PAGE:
The UK is falling further behind its European rivals in the race to develop green steel plants, according to a leading climate advisory group.
The latest report from the Energy Climate and Intelligence Unit reveals the UK only has one planned green steel project in the works, compared to 38 in the European Union.
Meanwhile, ten plants on the continent have started to produce green steel already.
The data shows developments have barely improved since 2021 when the matter was previously researched, when the UK had no planned projects compared to 23 planned in the EU.
The one UK planned project is at British Steel’s Scunthorpe plant – which is part of the Zero Carbon Humber initiative.
The plant would use blue hydrogen, which is produced from gas through a process called steam methane reforming combined with carbon capture and storage to catch some, but not all, of the subsequent carbon emissions.
By contrast, the majority of EU projects use green hydrogen, which is made through electrolysis from renewable electricity, producing no emissions.
Over the past two years, the number of planned green hydrogen steel projects has doubled with, ten clean steel plants planned in Germany, of which nine are based on green hydrogen.
The government is reportedly in discussion with the steel industry about a support package that would help it transition to greener technologies, but no stipulations were included for electric arc furnaces or green steel in its agreed rescue package for British Steel.
Environmental think tank Green Alliance urged the government last month to bring in stringent emissions targets for the reported £600m bailout of the industry.
Green steel has become an increasingly significant factor in the push for net zero – with the metal essential for infrastructure development and economic growth.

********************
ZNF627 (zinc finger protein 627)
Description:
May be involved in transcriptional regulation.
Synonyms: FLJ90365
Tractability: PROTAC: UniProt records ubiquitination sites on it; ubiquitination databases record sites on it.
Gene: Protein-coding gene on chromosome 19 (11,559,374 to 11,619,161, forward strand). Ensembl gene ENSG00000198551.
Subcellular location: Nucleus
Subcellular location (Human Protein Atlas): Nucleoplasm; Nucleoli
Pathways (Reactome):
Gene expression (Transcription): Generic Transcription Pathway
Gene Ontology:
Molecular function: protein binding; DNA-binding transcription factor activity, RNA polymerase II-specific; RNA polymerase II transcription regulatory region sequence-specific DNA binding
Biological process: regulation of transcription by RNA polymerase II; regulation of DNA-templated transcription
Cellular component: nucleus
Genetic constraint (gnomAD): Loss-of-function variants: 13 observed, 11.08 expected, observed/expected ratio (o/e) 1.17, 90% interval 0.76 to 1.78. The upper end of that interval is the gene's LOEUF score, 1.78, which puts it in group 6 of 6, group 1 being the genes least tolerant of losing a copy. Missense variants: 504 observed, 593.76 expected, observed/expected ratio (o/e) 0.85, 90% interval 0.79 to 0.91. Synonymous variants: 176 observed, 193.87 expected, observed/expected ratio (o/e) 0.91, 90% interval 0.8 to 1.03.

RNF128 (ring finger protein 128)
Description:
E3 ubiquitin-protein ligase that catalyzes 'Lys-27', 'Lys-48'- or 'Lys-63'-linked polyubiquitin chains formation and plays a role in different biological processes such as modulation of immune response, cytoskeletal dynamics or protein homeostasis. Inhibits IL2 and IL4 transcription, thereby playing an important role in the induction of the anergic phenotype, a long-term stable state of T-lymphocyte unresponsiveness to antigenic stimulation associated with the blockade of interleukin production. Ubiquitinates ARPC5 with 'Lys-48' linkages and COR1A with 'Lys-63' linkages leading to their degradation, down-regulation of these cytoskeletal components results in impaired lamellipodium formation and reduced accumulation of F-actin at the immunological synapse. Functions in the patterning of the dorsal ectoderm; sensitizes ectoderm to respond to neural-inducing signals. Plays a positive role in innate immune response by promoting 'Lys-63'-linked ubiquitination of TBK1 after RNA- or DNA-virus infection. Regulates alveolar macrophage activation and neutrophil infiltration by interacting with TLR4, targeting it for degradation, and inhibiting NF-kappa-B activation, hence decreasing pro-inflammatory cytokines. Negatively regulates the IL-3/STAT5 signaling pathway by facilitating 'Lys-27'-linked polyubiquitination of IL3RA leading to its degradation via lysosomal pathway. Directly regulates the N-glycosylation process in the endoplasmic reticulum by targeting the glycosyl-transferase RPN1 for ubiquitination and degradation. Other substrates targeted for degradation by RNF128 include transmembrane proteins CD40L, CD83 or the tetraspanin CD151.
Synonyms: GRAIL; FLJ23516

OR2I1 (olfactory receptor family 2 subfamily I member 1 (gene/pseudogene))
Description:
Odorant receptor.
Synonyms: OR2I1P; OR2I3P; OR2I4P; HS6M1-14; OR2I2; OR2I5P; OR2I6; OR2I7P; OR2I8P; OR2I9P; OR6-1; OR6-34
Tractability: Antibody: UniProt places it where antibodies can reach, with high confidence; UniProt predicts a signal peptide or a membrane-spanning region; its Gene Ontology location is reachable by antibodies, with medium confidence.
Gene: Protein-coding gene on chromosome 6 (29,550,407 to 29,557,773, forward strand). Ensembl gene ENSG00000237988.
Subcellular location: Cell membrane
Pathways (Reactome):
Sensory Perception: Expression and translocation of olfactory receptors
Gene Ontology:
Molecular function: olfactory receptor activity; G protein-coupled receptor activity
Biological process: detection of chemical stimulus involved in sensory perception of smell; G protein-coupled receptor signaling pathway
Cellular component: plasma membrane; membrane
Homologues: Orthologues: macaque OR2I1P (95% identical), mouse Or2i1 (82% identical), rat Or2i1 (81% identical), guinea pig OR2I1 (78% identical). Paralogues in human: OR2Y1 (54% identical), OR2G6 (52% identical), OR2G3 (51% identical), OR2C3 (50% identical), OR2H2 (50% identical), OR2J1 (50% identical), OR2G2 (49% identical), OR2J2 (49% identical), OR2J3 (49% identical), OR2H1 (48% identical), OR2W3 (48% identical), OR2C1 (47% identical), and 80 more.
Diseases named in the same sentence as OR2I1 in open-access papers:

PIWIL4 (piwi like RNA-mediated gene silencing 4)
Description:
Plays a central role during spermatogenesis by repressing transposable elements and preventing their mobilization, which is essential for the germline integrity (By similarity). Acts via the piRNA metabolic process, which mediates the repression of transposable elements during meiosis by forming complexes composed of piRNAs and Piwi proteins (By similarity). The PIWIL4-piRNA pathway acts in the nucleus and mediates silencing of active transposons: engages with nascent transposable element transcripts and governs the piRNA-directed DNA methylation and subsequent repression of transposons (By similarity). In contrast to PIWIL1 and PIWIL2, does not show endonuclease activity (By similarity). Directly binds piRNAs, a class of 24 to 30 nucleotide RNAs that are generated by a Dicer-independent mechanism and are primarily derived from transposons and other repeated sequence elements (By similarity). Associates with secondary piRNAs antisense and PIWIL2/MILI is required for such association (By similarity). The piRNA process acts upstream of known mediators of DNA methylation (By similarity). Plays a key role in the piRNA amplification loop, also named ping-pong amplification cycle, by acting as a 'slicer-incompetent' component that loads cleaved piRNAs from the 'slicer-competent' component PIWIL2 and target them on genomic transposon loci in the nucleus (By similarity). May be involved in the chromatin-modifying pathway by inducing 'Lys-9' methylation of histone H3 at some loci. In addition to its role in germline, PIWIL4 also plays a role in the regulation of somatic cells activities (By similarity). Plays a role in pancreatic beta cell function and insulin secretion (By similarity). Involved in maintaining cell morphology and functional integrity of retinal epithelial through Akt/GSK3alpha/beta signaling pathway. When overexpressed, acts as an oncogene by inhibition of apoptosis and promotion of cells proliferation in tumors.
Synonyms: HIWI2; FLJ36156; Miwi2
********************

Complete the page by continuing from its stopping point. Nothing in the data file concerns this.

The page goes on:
Multiple companies including offshore wind giant Orsted and car manufacturer Volvo have become signatories of the Steel Zero initiative – making a public commitment to buy and use 50 per cent low emission steel by the end of the decade , setting a pathway to using 100 per cent net zero steel by 2050.
Volvo now only aims to sell only electric cars by 2030 while Ford has signed to a deal with Tata Steel’s Dutch arm to supply green steel.
ECIU’s energy analyst Jess Ralston called on the government to establish green steel plans ahead of the budget this month.
She said: “With car manufacturers starting to seek out sources of green steel to back their EV expansions, will the UK be in a position to compete? The gas crisis has spurred a dash from the US and EU to build green industries. Does the Chancellor have something up his sleeve to ensure the UK doesn’t fall further behind on steel?”
The lack of progress also attracted criticism from within the Conservative party.
Tory MP and member of the green-championing Conservative Environment Network Jo Gideon called for the government to do more to encourage steel producers to go green.
Gideon told City A.M:. “Steel is a core part of our industrial heritage and net zero future. Demand for green steel is expected to rise significantly due to net zero commitments. We should offer UK steel producers more support to capture some of this market and safeguard their long-term competitiveness.
“The Treasury should also publish firm proposals for a carbon border adjustment mechanism, so higher-carbon steel imports can’t undercut British green steel producers.”
When approached for comment, a government spokesperson said: “We are completely committed to securing a sustainable future for the UK steel sector – with funding schemes worth over £1.5bn to support sectors like steel to cut emissions and become more energy efficient.
“We are developing carbon capture and hydrogen production in the UK including by providing financial support, with this as a leading option to decarbonise industrial processes including steel.”